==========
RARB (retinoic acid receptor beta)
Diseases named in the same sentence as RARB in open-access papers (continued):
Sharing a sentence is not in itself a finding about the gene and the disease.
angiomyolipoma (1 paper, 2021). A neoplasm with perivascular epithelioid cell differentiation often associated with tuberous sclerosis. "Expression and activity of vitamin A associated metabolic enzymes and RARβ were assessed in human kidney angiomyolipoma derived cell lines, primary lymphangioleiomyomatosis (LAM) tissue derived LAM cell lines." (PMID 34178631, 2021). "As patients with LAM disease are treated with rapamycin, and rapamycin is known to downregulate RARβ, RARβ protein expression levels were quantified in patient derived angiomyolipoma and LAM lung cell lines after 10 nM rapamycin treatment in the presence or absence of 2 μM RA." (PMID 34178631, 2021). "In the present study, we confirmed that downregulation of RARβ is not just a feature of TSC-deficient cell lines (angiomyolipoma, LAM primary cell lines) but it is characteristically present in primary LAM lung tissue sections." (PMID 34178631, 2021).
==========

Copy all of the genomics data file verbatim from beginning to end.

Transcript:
RARB (retinoic acid receptor beta)
Diseases named in the same sentence as RARB in open-access papers (continued):
Sharing a sentence is not in itself a finding about the gene and the disease.
angiomyolipoma (1 paper, 2021). A neoplasm with perivascular epithelioid cell differentiation often associated with tuberous sclerosis. "Expression and activity of vitamin A associated metabolic enzymes and RARβ were assessed in human kidney angiomyolipoma derived cell lines, primary lymphangioleiomyomatosis (LAM) tissue derived LAM cell lines." (PMID 34178631, 2021). "As patients with LAM disease are treated with rapamycin, and rapamycin is known to downregulate RARβ, RARβ protein expression levels were quantified in patient derived angiomyolipoma and LAM lung cell lines after 10 nM rapamycin treatment in the presence or absence of 2 μM RA." (PMID 34178631, 2021). "In the present study, we confirmed that downregulation of RARβ is not just a feature of TSC-deficient cell lines (angiomyolipoma, LAM primary cell lines) but it is characteristically present in primary LAM lung tissue sections." (PMID 34178631, 2021).